A basketball that doesn't bounce is a terrible thing. Poor care, improper inflation techniques and other factors can contribute to poor basketball bounces. But one thing that you may not know is how temperature affects the way the ball bounces. The answer involves a little bit of science, but the practical rewards will keep your basketball in play, day after day.
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Ideal Gas Law
The ideal gas law states that for an isolated system, a specific relationship is between pressure, volume and temperature. For closed systems this relationship can be understood as initial pressure divided by initial volume equals final pressure divided by final volume. For consideration with basketballs it means that with the same volume of air, a basketball exposed to higher temperatures will have increased pressure. Conversely, a basketball exposed to lower temperature will feature a loss in pressure.
Understanding how the ideal gas law affects your basketball's playability is important. The NBA states that a basketball must be inflated between 7.5 and 8.5 lb. of pressure. Using the ideal gas law and assuming that a ball is filled at room temperature, we can estimate that for every 10 degrees of temperature change, a ball will increase its pressure by one pound. For example: a ball inflated to 8.5 pounds of pressure at 75 degrees F will drop to 7.37 pounds of pressure if the temperature is lowered to 65 degrees F.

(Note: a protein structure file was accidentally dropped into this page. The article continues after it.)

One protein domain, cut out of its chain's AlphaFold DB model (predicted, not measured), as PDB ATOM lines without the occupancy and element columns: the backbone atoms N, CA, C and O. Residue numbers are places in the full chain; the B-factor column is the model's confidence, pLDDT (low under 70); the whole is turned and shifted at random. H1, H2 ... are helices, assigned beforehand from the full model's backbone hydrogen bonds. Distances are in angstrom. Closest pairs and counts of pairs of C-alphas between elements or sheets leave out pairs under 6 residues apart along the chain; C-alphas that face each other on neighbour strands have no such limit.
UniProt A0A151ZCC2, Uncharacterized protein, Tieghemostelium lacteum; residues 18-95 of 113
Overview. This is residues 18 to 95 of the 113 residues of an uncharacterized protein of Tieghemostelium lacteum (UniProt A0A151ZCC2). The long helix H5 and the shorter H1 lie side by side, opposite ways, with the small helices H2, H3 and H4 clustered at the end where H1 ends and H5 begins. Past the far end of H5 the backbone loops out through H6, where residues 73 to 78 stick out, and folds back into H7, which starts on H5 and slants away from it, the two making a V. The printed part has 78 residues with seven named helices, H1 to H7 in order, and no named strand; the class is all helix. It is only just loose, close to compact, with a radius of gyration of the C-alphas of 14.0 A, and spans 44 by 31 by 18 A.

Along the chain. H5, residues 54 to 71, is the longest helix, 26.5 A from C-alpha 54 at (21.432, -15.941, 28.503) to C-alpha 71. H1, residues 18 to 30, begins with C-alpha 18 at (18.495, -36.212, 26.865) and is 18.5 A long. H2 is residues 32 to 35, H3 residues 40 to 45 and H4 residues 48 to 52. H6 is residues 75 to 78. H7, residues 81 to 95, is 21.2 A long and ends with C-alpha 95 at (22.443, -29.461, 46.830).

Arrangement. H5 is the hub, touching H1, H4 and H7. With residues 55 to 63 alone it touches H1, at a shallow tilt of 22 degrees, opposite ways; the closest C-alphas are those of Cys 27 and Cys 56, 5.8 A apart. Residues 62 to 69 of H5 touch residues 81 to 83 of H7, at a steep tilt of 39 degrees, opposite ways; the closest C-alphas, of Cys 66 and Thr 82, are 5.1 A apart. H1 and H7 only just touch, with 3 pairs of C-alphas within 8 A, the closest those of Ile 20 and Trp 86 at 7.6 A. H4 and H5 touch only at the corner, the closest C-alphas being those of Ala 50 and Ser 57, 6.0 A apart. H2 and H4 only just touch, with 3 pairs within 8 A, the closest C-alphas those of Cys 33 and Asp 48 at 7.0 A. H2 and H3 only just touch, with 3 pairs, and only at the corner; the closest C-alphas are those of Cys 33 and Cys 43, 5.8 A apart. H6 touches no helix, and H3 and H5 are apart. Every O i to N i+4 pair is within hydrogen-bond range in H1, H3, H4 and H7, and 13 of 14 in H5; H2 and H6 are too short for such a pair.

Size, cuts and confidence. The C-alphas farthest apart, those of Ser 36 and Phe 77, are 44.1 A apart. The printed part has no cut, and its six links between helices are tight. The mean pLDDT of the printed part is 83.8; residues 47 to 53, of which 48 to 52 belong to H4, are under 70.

Pressure is directly related to how high a ball bounces. Higher pressure equals higher bounces, lower pressure equals lower bounces. If you play indoors, it is unlikely that the temperature will change enough to affect the ball's bounce. For outdoor players, the difference between night and day temperature may affect the ball's bounce more significantly. Whether you play outdoors or indoors, check the pressure of your ball each time before you play.
While pressure drops and temperature changes during play or possible, it is how temperature affects the ball when you aren't playing that you should worry about. Never store the ball in the trunk of a car, where hot days can greatly increase ball pressure, possibly damaging seals. If you inflate a ball more to compensate for cold temperatures, remember to let some air out before bringing the ball inside or exposing to warm temperatures.